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'Memento' is excellent

Memento

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Sometimes a director’s approach to movies is so different, it is hard to believe that the same individual was responsible for such radically different productions. Recently, this column has reviewed several films from “The Dark Knight” trilogy. These movies were directed by Christopher Nolan. One of Nolan’s first films was the highly complex thriller “Memento,” which was released in 2001.

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In “Memento,” Guy Pearce plays Leonard Shelby, a crime victim who suffers from anterograde amnesia which prevents him from making new memories. He can only remember things for a few minutes. During the incident where his head was smashed, his wife was murdered, and Leonard is determined to find the killer. To facilitate his memory shortcomings, he gets many tattoos and takes many Polaroid snapshots. He believes he will be able to remember bringing the killer to justice. Our hero is assisted by Teddy (played by Joe Pantoliano), a cop, and Natalie (played by Carrie-Ann Moss), a bartender. Because of his debilitating condition, Leonard has no way of knowing if they are really his allies.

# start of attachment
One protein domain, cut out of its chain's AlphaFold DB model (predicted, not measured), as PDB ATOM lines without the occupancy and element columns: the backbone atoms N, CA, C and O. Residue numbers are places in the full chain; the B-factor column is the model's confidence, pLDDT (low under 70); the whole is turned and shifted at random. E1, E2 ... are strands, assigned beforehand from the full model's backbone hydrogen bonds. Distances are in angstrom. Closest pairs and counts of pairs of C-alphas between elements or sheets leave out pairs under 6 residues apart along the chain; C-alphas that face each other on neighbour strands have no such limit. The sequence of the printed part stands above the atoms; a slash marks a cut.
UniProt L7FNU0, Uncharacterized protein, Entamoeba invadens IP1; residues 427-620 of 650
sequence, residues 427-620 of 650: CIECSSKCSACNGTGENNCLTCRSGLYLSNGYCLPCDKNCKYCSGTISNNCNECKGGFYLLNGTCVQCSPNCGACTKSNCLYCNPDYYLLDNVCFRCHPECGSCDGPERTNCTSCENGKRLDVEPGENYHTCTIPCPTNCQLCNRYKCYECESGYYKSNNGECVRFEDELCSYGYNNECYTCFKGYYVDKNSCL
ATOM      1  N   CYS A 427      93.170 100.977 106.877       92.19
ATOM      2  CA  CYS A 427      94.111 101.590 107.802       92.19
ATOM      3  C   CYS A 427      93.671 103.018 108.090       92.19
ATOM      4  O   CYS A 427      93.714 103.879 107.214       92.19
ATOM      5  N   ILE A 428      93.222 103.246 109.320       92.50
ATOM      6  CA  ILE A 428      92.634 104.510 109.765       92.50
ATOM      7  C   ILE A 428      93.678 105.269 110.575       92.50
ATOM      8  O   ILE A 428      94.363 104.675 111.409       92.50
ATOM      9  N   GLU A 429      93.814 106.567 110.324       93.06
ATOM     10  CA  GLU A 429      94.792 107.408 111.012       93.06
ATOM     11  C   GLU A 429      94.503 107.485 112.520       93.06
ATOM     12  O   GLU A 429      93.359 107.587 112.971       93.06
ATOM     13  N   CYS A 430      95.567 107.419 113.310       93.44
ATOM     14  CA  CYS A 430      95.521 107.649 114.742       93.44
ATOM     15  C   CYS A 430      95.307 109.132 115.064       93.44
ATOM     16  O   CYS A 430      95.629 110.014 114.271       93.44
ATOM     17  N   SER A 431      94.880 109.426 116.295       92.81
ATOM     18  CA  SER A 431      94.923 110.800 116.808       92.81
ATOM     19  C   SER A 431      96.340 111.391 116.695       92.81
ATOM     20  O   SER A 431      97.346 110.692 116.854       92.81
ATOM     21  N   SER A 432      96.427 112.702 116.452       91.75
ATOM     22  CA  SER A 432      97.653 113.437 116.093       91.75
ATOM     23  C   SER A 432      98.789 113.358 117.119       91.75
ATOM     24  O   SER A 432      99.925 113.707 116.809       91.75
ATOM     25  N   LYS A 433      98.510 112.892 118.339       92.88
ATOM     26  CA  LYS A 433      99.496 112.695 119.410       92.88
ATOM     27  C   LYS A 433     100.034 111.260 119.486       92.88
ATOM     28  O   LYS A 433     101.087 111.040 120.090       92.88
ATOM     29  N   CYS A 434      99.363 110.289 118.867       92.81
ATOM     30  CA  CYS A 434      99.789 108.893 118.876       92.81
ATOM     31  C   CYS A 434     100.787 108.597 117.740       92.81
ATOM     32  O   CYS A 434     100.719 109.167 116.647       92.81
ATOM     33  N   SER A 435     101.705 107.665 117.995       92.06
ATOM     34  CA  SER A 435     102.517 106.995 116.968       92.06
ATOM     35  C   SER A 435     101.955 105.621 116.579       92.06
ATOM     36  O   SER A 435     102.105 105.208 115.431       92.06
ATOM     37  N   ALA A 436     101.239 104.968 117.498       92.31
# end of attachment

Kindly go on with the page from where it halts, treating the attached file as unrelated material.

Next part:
“Memento” has a nuanced and unconventional screenplay. It begins at the end of the story and moves backwards to the beginning. Nolan uses black and white to tell the story from one perspective and color for another. Persistent suspense is created because the audience rarely knows more than Leonard does.

Guy Pearce captures Leonard’s frustrations and determination well. Carrie-Ann Moss is also great as his confidant Natalie, who often helps him, but in one scene, knowing he will forget it, insults him and his late wife. Joe Pantoliano is strong as Teddy, who tries to warn Leonard about who he should and should not trust.

“Memento” is a great choice for fans of offbeat thrillers. It is sometimes hard to follow, yet it is always fascinating.